Those who are familiar with Tudor's oeuvre, her landmark novel The Chalk Man that put her on the map of the global crime/horror fiction reality and other works such as The Taking of Annie Thorne or her latest, The Burning Girls, which is going to be adapted into television with the airing date being undisclosed so far, know her skills in creating both compelling, chilling storylines and well-rounded, three-dimensional characters who live and breathe on page. She writes with a flair for the bizarre and the uncanny, infusing her narratives with the supernatural element, an endeavor that sometimes proves to be a slippery slope as it easy for the author to rely on the otherworldliness of the metaphysical and neglect other critical aspects of a novel, such as story plausibility or characterization. Even though I am not an ardent fan of horror stories entailing supernatural facets, C. J. Tudor's works always succeed in smoothly incorporating the celestial into the plotline which is always solidly based on a fundamental mystery. In A Sliver of Darkness, the British author delivers 11 equally, perhaps not in the exact sense of the word, however close, irresistible little tales, all displaying the workings of a boundless imagination and an ability to craft twisty tales of dread, with the protagonists, whether men or women, young or old, being the narrators apart from the main agents of each story.
Tudor includes a brief, though succinct, introduction in the beginning of each story, contemplating on what inspired her and offering valuable insights to the reader who is in a better position to assess what's coming next. The collection begins with a bang, a story titled "End of the Liner". The protagonist is Leila, an elderly woman reaching her 75th birthday, who lives on a cruising luxury liner for the last 50 years, following a climate disaster that demolished life as we know it. The ship's staff adopt a happy-go-lucky attitude, though the frequent deaths, most of them suspected suicides, occurring within the limited confines of the vessel make Leila reconsider her attitude toward her impending death. An unwritten law dictates that those turning 75 are doomed to die, drowning in the sea. This is the most profound and, at times, philosophical story of the collection which, nevertheless, retains its mysterious character as Leila will assume the duties of an amateur detective when a suspected murder takes place in the ship. In The Block, a story oozing with references to the popular supernatural/horror television show Stranger Things, a group of teenagers in Nottingham resolve to enter an abandoned building just for the kicks of it, but something truly malevolent waits for them inside. "Runaway Blues" tells the distressing story of a young jazz musician in the 1970s. In "Dust", the author dismantles the myth of the idyllic vacation while in the "Final Course" (the second post-apocalyptic story in the book), we are introduced to a father and his son who get invited to a remote estate where evil creatures lurk behind the quiet façade.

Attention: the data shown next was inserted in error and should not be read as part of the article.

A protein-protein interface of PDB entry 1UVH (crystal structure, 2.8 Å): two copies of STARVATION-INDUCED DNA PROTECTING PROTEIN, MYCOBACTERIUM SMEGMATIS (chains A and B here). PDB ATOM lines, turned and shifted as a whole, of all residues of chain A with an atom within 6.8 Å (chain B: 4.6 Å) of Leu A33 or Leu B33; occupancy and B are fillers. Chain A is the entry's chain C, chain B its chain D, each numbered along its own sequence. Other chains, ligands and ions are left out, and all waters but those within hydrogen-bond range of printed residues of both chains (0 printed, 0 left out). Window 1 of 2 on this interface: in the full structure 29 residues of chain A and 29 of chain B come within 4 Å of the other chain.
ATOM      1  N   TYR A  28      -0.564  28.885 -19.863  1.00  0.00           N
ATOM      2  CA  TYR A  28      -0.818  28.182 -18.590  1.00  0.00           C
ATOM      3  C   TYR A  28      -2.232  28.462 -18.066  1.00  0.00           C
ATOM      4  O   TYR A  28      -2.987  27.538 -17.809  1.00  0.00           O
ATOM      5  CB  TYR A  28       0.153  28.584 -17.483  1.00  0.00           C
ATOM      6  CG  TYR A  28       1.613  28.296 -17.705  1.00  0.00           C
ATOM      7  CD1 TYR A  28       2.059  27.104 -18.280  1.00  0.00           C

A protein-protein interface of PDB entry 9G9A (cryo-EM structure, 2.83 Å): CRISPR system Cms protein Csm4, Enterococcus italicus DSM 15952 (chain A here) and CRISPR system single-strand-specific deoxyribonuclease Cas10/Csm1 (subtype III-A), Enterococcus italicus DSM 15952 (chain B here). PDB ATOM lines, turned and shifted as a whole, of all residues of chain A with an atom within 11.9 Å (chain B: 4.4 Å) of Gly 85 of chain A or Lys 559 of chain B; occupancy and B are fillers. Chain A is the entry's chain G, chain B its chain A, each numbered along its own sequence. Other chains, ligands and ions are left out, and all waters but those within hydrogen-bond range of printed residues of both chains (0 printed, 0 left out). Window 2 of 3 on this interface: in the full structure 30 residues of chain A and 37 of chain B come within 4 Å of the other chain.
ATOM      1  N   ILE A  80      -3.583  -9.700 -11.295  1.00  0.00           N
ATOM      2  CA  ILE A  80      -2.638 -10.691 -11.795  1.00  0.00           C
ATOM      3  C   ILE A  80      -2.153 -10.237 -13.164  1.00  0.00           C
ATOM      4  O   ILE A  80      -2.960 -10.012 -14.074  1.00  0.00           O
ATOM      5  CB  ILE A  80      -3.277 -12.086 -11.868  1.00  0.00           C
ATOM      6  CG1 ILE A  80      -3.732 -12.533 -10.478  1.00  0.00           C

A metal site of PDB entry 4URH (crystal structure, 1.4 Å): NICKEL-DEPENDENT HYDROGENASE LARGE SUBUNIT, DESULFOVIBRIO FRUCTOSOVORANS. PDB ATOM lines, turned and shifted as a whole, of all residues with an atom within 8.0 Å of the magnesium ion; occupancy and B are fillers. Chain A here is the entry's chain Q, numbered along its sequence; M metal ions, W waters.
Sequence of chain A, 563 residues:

A Sliver of Darkness succeeds in dodging the cardinal sin of most short stories collections, that is the asymmetry between the quality and level of reader's engagement from story to story. Tudor engineered a consistent set of nearly a dozen terse tales that keep the reader committed throughout the course of the book. The mixing of genres and styles, while may sound onerous to some, is maneuvered exquisitely by the author while the featured characters are credible as well as intriguing, a remarkable achievement for an author writing a story in such a limited form. I liked the majority of the stories included in this compilation, though I found "End of the Liner", "Runaway Blues", "The Completion", and "Final Course" to be nearer to my taste and preferences. The stories incorporating post-apocalyptic plotlines were thrilling and showcased Tudor's charisma as a storyteller which is not limited to the narrow confines of the horror fiction genre. Of course, each reader will pick their own favorites and I wouldn't want to prejudice your reading. Concluding, I would like to underscore that A Sliver of Darkness is one of the most versatile and enthralling collection of short stories for the year 2022, regardless of the genre, and further solidifies C. J. Tudor's standing as one of the most gifted and resourceful crime fiction writers in a worldwide scale. By finishing this book I instantly checked the release date for her latest fully-fleshed novel, The Drift, due to come out on January 19, 2023 by Penguin Michael Joseph.